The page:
So yesterday I was interviewed in regards to an article regarding women drivers safety. The interviewer were responded to an article. “There really isn’t anything that you can do to keep you safe.” Yeah, that’s the title of it. It was a collection of interviews with Uber and Lyft drivers in regards to safety. Now, I don’t want to rehash what’s in the article because if you drive, you know how vulnerable you can be as a driver, and you also know you put your life on the line every single time you accept a ride.
The reason I bring it up is because as much as I talk about safety for drivers, I was able to shed some light on that from our drivers perspective. The more that we talk about safety, the more we’ll be done to make this profession safer for both parties. So a link to that article is in the description, along with my interview. And mad props Harry for hooking me up on the interview, as well. Being an RSG contributor has been amazing, so I enjoy creating these videos for you guys and appreciate the opportunity to speak on your behalf.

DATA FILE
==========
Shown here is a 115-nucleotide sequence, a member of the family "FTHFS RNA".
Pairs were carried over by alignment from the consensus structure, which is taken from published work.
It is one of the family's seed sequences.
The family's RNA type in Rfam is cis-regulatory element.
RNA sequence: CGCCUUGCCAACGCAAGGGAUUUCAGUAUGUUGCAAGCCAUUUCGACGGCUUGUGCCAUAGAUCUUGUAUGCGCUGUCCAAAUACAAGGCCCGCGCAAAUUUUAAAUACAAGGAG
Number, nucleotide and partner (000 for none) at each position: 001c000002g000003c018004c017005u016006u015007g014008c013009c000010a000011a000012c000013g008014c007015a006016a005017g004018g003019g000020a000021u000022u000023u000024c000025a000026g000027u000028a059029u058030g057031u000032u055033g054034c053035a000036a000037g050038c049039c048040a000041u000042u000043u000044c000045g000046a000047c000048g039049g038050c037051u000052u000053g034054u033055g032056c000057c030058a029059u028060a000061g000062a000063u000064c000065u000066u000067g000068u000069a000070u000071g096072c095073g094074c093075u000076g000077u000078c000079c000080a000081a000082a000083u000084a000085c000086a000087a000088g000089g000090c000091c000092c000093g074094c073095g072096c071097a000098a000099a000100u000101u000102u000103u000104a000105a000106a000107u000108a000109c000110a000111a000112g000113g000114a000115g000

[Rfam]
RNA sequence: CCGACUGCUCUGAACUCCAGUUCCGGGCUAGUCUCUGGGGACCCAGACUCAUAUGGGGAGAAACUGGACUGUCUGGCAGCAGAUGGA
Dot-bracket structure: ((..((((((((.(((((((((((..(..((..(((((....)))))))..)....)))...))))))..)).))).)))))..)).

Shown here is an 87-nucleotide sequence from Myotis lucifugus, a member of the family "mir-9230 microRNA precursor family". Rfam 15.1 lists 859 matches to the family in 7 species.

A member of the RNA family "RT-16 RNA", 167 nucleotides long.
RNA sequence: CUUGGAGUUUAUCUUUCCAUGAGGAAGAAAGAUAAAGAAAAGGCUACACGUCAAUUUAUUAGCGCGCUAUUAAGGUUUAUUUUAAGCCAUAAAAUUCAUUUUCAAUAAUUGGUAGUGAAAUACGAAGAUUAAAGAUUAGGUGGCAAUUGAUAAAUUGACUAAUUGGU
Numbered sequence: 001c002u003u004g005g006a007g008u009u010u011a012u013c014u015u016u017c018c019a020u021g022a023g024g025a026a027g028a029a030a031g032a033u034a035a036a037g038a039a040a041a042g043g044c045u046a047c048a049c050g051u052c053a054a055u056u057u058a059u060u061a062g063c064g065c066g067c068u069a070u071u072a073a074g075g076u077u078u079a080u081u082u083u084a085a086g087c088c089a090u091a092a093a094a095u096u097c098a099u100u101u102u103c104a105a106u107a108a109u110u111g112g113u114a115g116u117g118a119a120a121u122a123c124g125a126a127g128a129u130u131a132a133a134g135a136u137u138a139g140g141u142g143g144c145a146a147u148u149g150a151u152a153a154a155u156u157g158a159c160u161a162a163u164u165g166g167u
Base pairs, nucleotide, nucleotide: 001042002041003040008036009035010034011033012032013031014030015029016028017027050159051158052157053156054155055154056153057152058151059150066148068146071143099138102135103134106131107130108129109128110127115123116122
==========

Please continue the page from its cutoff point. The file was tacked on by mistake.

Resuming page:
Uber follows Lyft in limiting app
And for my favorite segment it’s called “What would you do?” This one isn’t so tragic like the others have been. This young lady writes, “What’s the best way to ask a customer on a long trip for a return fee? Do you keep the app running and wait for another trip, or ask for cash up front?” My assumption is that the rider mentioned returning back with this person, and they’re trying to figure out… They probably wrote that question in the middle of waiting to see what would happen next. And my response to that is if someone takes you for a long way and they want to reserve your time on the way back that you need to stay on the app. If they’re going inside to do something that’s going to take longer than a few minutes, then you definitely would need to close that.